MathCounts isn’t limited to those who have strong math instincts and enjoy solving challenging problems on the spot. “For kids who are great at classroom math but who aren’t as quick when they have to be creative and integrate their knowledge, the club helps them develop that, which helps with their classroom math and with standardized testing,” Flemming said.

 

Academic Wins

student club called Mock Trial

Mock Trial club participants, divided into plaintiffs and defense, have been preparing for court since they—and all the other schools competing—were given the case in November. They must learn state laws as well as courtroom etiquette. In mid-February, the PC plaintiff team argued against Roman Catholic High School’s defense. Roman, which has four teams, is known as a Mock Trial powerhouse, but PC’s plaintiff team of attorneys and witnesses won.

"Now that is how you conduct a cross-examination!" one impressed “juror” remarked.

Later in the month, competing via Zoom, PC’s defense team defeated Masterman and competed against a more seasoned Roman Catholic team in semifinals for the city, though the jury awarded Roman more points.

“Our witnesses earned particularly high points for their ability to stay calm and in-character during tense cross-examinations,” Kazimir reported. “Freshman London Marshall was told by another juror that she fully embodied the role of the expert witness, and was incredibly persuasive in her opinions on the stand.”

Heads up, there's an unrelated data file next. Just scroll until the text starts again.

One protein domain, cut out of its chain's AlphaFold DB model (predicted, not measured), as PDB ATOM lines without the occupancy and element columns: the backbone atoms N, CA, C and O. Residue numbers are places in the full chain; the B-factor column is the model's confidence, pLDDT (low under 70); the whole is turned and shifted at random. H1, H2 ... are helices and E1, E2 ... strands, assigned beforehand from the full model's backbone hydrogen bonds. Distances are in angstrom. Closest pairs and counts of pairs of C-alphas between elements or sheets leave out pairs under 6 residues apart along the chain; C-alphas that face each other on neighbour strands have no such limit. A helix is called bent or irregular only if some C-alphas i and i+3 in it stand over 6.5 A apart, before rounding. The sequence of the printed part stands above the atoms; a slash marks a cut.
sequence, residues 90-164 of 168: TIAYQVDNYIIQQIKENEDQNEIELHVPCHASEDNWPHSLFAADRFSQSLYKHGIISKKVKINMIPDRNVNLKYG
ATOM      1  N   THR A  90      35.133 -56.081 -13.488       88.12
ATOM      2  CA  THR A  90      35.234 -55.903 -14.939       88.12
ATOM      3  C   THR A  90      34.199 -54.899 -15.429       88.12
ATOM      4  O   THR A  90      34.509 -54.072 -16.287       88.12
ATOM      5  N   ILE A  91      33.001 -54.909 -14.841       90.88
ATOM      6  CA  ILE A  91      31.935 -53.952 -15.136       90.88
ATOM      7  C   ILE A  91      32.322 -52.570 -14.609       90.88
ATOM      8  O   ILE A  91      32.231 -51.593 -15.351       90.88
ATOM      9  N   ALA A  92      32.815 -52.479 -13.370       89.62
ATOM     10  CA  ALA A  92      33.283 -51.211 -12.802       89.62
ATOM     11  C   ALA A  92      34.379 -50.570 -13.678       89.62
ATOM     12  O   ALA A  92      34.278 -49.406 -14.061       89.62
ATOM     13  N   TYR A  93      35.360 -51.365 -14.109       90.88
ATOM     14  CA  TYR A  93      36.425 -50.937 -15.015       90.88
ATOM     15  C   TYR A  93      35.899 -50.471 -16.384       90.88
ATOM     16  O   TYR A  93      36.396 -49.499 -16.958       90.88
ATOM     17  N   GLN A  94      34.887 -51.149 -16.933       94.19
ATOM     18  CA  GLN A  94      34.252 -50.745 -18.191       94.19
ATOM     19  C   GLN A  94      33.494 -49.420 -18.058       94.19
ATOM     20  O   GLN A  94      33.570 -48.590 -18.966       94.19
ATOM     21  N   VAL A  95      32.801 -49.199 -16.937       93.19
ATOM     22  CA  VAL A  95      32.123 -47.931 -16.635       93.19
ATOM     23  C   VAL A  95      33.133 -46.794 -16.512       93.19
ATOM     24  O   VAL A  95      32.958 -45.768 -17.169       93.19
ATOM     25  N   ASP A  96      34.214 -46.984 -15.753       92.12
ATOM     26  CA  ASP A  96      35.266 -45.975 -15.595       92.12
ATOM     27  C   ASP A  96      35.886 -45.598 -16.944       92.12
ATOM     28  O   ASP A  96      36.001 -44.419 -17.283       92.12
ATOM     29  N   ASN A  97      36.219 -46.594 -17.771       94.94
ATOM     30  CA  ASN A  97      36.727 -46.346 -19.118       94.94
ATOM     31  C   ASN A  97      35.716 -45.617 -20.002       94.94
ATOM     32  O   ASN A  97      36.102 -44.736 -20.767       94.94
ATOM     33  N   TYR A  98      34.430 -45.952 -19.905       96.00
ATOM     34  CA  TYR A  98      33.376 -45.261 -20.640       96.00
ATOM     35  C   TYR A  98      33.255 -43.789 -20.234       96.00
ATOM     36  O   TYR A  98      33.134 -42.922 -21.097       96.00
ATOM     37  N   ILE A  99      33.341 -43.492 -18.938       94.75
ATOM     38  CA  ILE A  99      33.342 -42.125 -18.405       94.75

In the Zoom trial versus Masterman, PC’s Maisie Optenberg won best attorney for her opening statement and cross-examination. Karya Karabucek stepped in as a substitute witness and then won best witness. Bridgette Gold had such a solid cross-examination that Masterman’s plaintiff’s witness wasn’t able to talk around most of Bridgette’s questions.

“Her demeanor made her a really convincing attorney,” said Erroll Flynn, another Mock Trial faculty advisor.

Most participants don’t aspire to be lawyers, Kazimir said. “They see it as fun, and there is an element of performance and acting. They really have to think on their feet. It’s a great opportunity to be in competition in a non-athletic situation.”

As for Ethics Bowl, at Nationals the PC team went two-and-two in their competitions. “A strong showing,” Marks reported. “There were no soft spots.”

“I think because they are so dedicated, they've developed great relationships with each other,” Vierlinck reflected. “Plus, the seniors all participated last year as well, so they have great camaraderie. Everyone in the group, including the faculty, really enjoys thinking through the cases, so getting together with others who enjoy that too is really fun.”

As much as clubs provide opportunities for students to explore interests and develop passions, they may also inform new directions for Upper School course offerings.

“These clubs create a special space for this type of learning and can serve as incubators for how to engage students in deeper learning in academic courses,” Berndt said. “As we continue to expand our understanding of what Advanced Studies courses can be, these academic clubs will serve as exemplars and inspiration.”

– Julia Judson-Rea